2020 UPDATE – A more recent and excellent addition to the list is David Spiegelhalter’s The Art of Statistics, and it would be strange not to mention my own brand new book How To Make The World Add Up.
ALSO – I have a list of recommended books for seeing clearly about statistics over at Bookshop (US) (UK).
A friend recently emailed to ask me for books that might help navigate a world full of statistical bullshit. Here are some recommendations.
I can’t think of a better science writer than Ben Goldacre, who burns with righteous mischief. His Bad Science (UK) (US) isn’t always about statistics, but it’s excellent throughout and an essential read for anyone who wants to understand some of the faults of modern health and nutrition journalism. Wonderful book.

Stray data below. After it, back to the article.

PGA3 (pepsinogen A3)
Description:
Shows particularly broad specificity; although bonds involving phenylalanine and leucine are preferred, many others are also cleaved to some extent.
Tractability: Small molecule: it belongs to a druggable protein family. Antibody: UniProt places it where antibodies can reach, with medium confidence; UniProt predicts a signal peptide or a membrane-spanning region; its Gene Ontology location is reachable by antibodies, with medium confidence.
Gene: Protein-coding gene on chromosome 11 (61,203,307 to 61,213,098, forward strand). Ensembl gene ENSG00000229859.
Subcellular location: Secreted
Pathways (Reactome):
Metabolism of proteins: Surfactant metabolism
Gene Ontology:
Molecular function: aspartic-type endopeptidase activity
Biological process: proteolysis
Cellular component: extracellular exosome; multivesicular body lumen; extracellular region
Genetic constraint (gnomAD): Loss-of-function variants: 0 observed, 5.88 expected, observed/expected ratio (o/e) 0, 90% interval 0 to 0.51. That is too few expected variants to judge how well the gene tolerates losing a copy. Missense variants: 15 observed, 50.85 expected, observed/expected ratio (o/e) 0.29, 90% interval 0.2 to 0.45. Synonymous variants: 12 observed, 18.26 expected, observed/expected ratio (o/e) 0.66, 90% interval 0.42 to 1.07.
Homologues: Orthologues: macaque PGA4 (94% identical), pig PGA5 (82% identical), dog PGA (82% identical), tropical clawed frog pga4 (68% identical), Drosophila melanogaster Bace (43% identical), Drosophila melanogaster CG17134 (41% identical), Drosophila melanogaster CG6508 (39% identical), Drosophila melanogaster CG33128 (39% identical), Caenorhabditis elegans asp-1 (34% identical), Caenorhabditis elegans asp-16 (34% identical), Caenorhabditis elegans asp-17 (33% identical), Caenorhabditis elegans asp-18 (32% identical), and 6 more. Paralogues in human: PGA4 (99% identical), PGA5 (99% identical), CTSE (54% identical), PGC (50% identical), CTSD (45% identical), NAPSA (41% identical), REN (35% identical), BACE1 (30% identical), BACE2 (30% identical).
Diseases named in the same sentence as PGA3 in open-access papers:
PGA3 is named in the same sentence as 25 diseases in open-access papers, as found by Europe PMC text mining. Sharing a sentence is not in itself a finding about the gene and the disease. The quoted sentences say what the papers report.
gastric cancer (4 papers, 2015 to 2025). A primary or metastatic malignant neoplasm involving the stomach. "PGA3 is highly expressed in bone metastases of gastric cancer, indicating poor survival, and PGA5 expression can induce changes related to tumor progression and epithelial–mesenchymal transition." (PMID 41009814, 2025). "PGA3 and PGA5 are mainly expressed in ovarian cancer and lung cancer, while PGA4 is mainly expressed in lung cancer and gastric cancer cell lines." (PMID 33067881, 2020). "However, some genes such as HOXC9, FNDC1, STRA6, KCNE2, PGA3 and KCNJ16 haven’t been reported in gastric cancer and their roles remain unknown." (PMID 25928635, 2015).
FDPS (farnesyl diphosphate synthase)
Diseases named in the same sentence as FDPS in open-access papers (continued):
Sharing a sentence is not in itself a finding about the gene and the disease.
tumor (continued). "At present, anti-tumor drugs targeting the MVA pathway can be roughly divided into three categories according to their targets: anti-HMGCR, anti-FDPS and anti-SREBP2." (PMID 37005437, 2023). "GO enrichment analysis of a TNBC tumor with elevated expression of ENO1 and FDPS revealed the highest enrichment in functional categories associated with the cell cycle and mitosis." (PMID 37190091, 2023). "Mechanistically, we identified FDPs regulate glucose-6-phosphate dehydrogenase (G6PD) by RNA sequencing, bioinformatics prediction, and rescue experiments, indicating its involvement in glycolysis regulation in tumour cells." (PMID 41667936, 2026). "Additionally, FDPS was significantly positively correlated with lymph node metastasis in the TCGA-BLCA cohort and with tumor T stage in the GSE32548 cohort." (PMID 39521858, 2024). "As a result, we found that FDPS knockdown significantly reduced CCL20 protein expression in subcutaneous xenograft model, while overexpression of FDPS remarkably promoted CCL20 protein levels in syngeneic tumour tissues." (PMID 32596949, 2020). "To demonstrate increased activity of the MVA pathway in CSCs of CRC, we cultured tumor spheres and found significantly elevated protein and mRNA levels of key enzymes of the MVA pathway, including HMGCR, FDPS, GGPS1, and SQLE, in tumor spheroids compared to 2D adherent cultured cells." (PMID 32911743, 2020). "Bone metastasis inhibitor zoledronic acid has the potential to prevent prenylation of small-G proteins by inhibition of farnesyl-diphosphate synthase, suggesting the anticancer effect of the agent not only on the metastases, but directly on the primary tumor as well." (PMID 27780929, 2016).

Of course you should subscribe to the More or Less podcast, but you could also enjoy The Tiger That Isn’t (UK) (US). This is the unofficial book of the series, written by More or Less founders Andrew Dilnot and Michael Blastland. A highly readable guide to making sense of numbers in the wild.
Also very good – with more US examples – is Stat-Spotting (UK) (US) by Joel Best. Best’s book has given me some of my favourite examples of bad stats, but it currently seems a bit overpriced on Amazon, alas.
The classic of the field is, of course, Darrell Huff’s How To Lie With Statistics (UK) (US). There’s a sad coda that will tarnish your view of Huff; but this is still a terrific book.
Brand new book by the very splendid Evan Davis is called Post Truth (UK) (US) – haven’t yet read much but looks good.
And finally try Naked Statistics (UK) (US) by Charles Wheelan, who with wit and clarity wrote the similarly excellent Naked Economics (UK) (US).
Best, Dilnot, Huff and Wheelan all cover quite similar ground. If I was picking just one of them I’d go for Dilnot for a UK audience and Wheelan in the US.